That's an exaggeration, but you get my point!
Old Problem: Michael Bush Needs To Do More
When running the ball isn't working out, a running back has to be able to do something to help his team. Bush is a good receiver out of the backfield, but that's not the only way to help outside of running the ball.
You have to be able to block and pick up the blitz, but Bush not been able to do that since McFadden has been injured. It was especially costly today because when your quarterback is struggling you have to give him help.
He will be looked at as a complimentary running back until he can pick up the blitz.
Is McFadden ready yet?
Should Get Better: Carson Palmer
The Raiders gave up too much for Carson Palmer to play the way he did today. I understand that he doesn't have his receivers, but he won last week, and the man has to play better than that.
Watching him was unbelievable!
Every quarterback has had bad games, so that's not the main reason for my criticism of him today. I didn't like how there was no fire or passion in Palmer, as he seemed to be going through the motions.
His face looked as if he was watching another team, not playing himself.
He looked like Jason Campbell did last year against the Tennessee Titans and San Francisco 49ers. I believe he will play better going forward, but I want to see him show some fire when the team sleepwalks behind him.
A player acquired for a first-round pick should never look that way.
Should Get Better: Darren McFadden
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McFadden led the Raiders to a 4-2 start through six games before sustaining a mid-foot sprain early in Week 7. If you don't do well on third down, you better make up for it with big plays, and of the Raiders' 67 plays over 20 yards, McFadden has nine of them and he hasn't played in five weeks.
With his big-play ability, versatility and ability to pick up the blitz, he's the Raiders' best football player. The good news about him is that he ran around a bit in practice last week.
This problem should be over soon for the Raiders.
Should Get Better: Jacoby Ford
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Another big part of the big-play movement for the Raiders is receiver/kick returner Jacoby Ford. He has quickly become one of the receivers that Palmer is most comfortable with too.
Ford has eight of the 67 plays of 20-yards or more himself, so the Raiders need him back on the field. The good news here is like McFadden, he started to run around a little bit on his sprained foot.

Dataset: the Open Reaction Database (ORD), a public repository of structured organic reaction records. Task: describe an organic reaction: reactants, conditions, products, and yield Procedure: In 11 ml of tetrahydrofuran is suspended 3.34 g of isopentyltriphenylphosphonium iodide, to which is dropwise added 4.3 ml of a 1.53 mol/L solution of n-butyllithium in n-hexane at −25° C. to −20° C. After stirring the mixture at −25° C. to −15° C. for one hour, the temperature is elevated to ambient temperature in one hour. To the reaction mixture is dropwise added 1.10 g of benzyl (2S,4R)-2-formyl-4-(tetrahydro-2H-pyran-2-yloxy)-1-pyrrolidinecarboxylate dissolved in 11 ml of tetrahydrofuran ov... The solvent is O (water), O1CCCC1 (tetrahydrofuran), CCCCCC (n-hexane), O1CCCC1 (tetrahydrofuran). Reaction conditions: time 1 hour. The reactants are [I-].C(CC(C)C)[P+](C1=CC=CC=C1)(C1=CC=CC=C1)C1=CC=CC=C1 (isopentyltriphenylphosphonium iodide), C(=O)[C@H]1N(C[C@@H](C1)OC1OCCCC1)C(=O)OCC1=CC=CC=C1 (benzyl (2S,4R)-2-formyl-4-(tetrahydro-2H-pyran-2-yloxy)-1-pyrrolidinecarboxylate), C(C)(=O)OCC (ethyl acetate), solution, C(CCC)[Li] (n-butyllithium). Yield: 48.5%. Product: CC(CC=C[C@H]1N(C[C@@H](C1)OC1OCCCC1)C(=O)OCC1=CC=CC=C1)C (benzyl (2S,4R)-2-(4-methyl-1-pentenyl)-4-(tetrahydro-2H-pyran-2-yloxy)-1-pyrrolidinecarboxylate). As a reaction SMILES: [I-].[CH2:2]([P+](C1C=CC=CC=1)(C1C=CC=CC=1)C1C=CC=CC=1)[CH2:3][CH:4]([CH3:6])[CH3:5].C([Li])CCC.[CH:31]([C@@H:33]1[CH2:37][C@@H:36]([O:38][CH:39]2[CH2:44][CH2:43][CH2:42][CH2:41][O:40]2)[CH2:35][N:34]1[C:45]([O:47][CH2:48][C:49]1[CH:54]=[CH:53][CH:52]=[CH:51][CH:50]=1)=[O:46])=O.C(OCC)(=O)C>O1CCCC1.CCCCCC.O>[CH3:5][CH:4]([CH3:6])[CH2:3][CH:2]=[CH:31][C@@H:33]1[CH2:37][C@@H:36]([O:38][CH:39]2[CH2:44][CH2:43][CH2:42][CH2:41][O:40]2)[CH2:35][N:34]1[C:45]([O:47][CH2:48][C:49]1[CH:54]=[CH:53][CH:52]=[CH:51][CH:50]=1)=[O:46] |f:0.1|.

From all the reports I've read, he seems like a good bet to play next Sunday.
That should help Palmer get back on track and bring some explosion back to Oakland.
Should Get Better Soon: Denarius Moore
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From the looks of things, Denarius Moore is the receiver that Palmer likes to go to the most. That's because this, smooth, fleet-of-feet receiver knows how to get open, catch the ball and finish in the end zone.
On top of that, the little amount of the third-down conversions the Raiders do get are at the hands of Moore. This rookie has 15 of the Raiders' 67 plays of 20 yards and over, as you can see how much of his explosion was missed today.
The great news about him is that he is the closest of the injured stars to coming back.
The Raiders were short a couple of guys, but I don't think that Jackson is doing the the best with what he has. I don't know what it is with Satele but the Raiders had their best day on offense with Stefen Wisniewski at center, Stephon Heyer at left guard and Joseph Barksdale rotating in at right tackle.
After seeing Satele against Soliai, I don't even want to see him play against B.J Raji next Sunday. I understand that coaches like veterans, but exceptions have to be made when those veterans don't play well.
It especially doesn't help to give a veteran that didn't play well last year his job back. Chaz Schilens was a bright spot with six catches for 90 yards, but his foot is hurt again.
I guess the only time he will ever be able to play is when the other wide receivers can't. I also have to get on Jackson about the non-use of Marcel Reece until the game was effectively over.
Perhaps some of those drops by tight end Kevin Boss could have went his way. As far as the defense goes, the front seven needs to change the way they're doing things in a big way because this isn't working.
I'll have more on that Monday.
Just win baby!
Just lost baby.